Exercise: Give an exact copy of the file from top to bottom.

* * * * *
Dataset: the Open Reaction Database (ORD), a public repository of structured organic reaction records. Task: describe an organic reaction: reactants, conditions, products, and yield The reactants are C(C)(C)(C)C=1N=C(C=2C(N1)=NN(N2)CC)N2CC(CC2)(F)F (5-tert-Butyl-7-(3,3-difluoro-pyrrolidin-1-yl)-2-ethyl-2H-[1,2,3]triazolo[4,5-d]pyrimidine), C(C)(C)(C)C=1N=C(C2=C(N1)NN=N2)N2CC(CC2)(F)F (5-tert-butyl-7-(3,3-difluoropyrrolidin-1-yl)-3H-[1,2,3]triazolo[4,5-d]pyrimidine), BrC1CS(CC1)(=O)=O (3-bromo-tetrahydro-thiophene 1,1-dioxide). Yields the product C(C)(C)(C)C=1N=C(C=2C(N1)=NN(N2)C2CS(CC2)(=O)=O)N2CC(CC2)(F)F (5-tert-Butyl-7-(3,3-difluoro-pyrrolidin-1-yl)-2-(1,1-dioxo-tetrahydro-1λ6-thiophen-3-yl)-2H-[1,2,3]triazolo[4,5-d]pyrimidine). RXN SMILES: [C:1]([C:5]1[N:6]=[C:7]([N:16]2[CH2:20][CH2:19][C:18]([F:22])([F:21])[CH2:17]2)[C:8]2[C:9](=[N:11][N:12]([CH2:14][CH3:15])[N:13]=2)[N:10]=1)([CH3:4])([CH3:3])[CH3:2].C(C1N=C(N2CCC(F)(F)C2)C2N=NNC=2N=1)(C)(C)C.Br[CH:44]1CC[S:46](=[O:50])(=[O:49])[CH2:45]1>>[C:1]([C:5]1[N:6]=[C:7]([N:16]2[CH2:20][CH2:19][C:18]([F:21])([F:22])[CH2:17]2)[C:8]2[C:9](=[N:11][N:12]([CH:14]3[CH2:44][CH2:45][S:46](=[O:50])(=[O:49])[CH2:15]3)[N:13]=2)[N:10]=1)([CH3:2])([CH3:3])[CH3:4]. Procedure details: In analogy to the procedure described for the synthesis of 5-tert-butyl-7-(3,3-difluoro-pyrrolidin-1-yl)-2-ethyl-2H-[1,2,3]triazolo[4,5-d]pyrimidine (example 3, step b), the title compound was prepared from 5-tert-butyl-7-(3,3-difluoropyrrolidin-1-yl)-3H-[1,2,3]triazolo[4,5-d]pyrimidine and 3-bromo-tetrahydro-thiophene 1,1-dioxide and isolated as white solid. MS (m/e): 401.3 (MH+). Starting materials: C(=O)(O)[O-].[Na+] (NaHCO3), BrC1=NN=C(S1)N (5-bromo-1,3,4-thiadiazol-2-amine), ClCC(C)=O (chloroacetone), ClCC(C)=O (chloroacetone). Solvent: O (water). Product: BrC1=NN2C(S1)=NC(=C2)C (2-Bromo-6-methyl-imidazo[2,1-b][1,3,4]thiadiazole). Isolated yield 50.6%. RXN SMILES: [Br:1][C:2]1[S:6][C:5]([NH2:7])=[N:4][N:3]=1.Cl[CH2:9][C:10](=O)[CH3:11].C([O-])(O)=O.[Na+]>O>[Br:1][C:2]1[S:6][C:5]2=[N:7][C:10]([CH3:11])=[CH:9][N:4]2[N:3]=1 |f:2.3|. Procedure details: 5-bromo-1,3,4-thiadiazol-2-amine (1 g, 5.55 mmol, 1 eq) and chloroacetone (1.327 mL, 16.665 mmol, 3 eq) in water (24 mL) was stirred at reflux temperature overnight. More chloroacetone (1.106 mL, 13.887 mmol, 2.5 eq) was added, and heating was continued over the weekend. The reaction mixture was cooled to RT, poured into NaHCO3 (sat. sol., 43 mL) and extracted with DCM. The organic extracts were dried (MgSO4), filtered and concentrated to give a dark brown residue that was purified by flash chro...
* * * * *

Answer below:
Dataset: the Open Reaction Database (ORD), a public repository of structured organic reaction records. Task: describe an organic reaction: reactants, conditions, products, and yield The reactants are C(C)(C)(C)C=1N=C(C=2C(N1)=NN(N2)CC)N2CC(CC2)(F)F (5-tert-Butyl-7-(3,3-difluoro-pyrrolidin-1-yl)-2-ethyl-2H-[1,2,3]triazolo[4,5-d]pyrimidine), C(C)(C)(C)C=1N=C(C2=C(N1)NN=N2)N2CC(CC2)(F)F (5-tert-butyl-7-(3,3-difluoropyrrolidin-1-yl)-3H-[1,2,3]triazolo[4,5-d]pyrimidine), BrC1CS(CC1)(=O)=O (3-bromo-tetrahydro-thiophene 1,1-dioxide). Yields the product C(C)(C)(C)C=1N=C(C=2C(N1)=NN(N2)C2CS(CC2)(=O)=O)N2CC(CC2)(F)F (5-tert-Butyl-7-(3,3-difluoro-pyrrolidin-1-yl)-2-(1,1-dioxo-tetrahydro-1λ6-thiophen-3-yl)-2H-[1,2,3]triazolo[4,5-d]pyrimidine). RXN SMILES: [C:1]([C:5]1[N:6]=[C:7]([N:16]2[CH2:20][CH2:19][C:18]([F:22])([F:21])[CH2:17]2)[C:8]2[C:9](=[N:11][N:12]([CH2:14][CH3:15])[N:13]=2)[N:10]=1)([CH3:4])([CH3:3])[CH3:2].C(C1N=C(N2CCC(F)(F)C2)C2N=NNC=2N=1)(C)(C)C.Br[CH:44]1CC[S:46](=[O:50])(=[O:49])[CH2:45]1>>[C:1]([C:5]1[N:6]=[C:7]([N:16]2[CH2:20][CH2:19][C:18]([F:21])([F:22])[CH2:17]2)[C:8]2[C:9](=[N:11][N:12]([CH:14]3[CH2:44][CH2:45][S:46](=[O:50])(=[O:49])[CH2:15]3)[N:13]=2)[N:10]=1)([CH3:2])([CH3:3])[CH3:4]. Procedure details: In analogy to the procedure described for the synthesis of 5-tert-butyl-7-(3,3-difluoro-pyrrolidin-1-yl)-2-ethyl-2H-[1,2,3]triazolo[4,5-d]pyrimidine (example 3, step b), the title compound was prepared from 5-tert-butyl-7-(3,3-difluoropyrrolidin-1-yl)-3H-[1,2,3]triazolo[4,5-d]pyrimidine and 3-bromo-tetrahydro-thiophene 1,1-dioxide and isolated as white solid. MS (m/e): 401.3 (MH+). Starting materials: C(=O)(O)[O-].[Na+] (NaHCO3), BrC1=NN=C(S1)N (5-bromo-1,3,4-thiadiazol-2-amine), ClCC(C)=O (chloroacetone), ClCC(C)=O (chloroacetone). Solvent: O (water). Product: BrC1=NN2C(S1)=NC(=C2)C (2-Bromo-6-methyl-imidazo[2,1-b][1,3,4]thiadiazole). Isolated yield 50.6%. RXN SMILES: [Br:1][C:2]1[S:6][C:5]([NH2:7])=[N:4][N:3]=1.Cl[CH2:9][C:10](=O)[CH3:11].C([O-])(O)=O.[Na+]>O>[Br:1][C:2]1[S:6][C:5]2=[N:7][C:10]([CH3:11])=[CH:9][N:4]2[N:3]=1 |f:2.3|. Procedure details: 5-bromo-1,3,4-thiadiazol-2-amine (1 g, 5.55 mmol, 1 eq) and chloroacetone (1.327 mL, 16.665 mmol, 3 eq) in water (24 mL) was stirred at reflux temperature overnight. More chloroacetone (1.106 mL, 13.887 mmol, 2.5 eq) was added, and heating was continued over the weekend. The reaction mixture was cooled to RT, poured into NaHCO3 (sat. sol., 43 mL) and extracted with DCM. The organic extracts were dried (MgSO4), filtered and concentrated to give a dark brown residue that was purified by flash chro...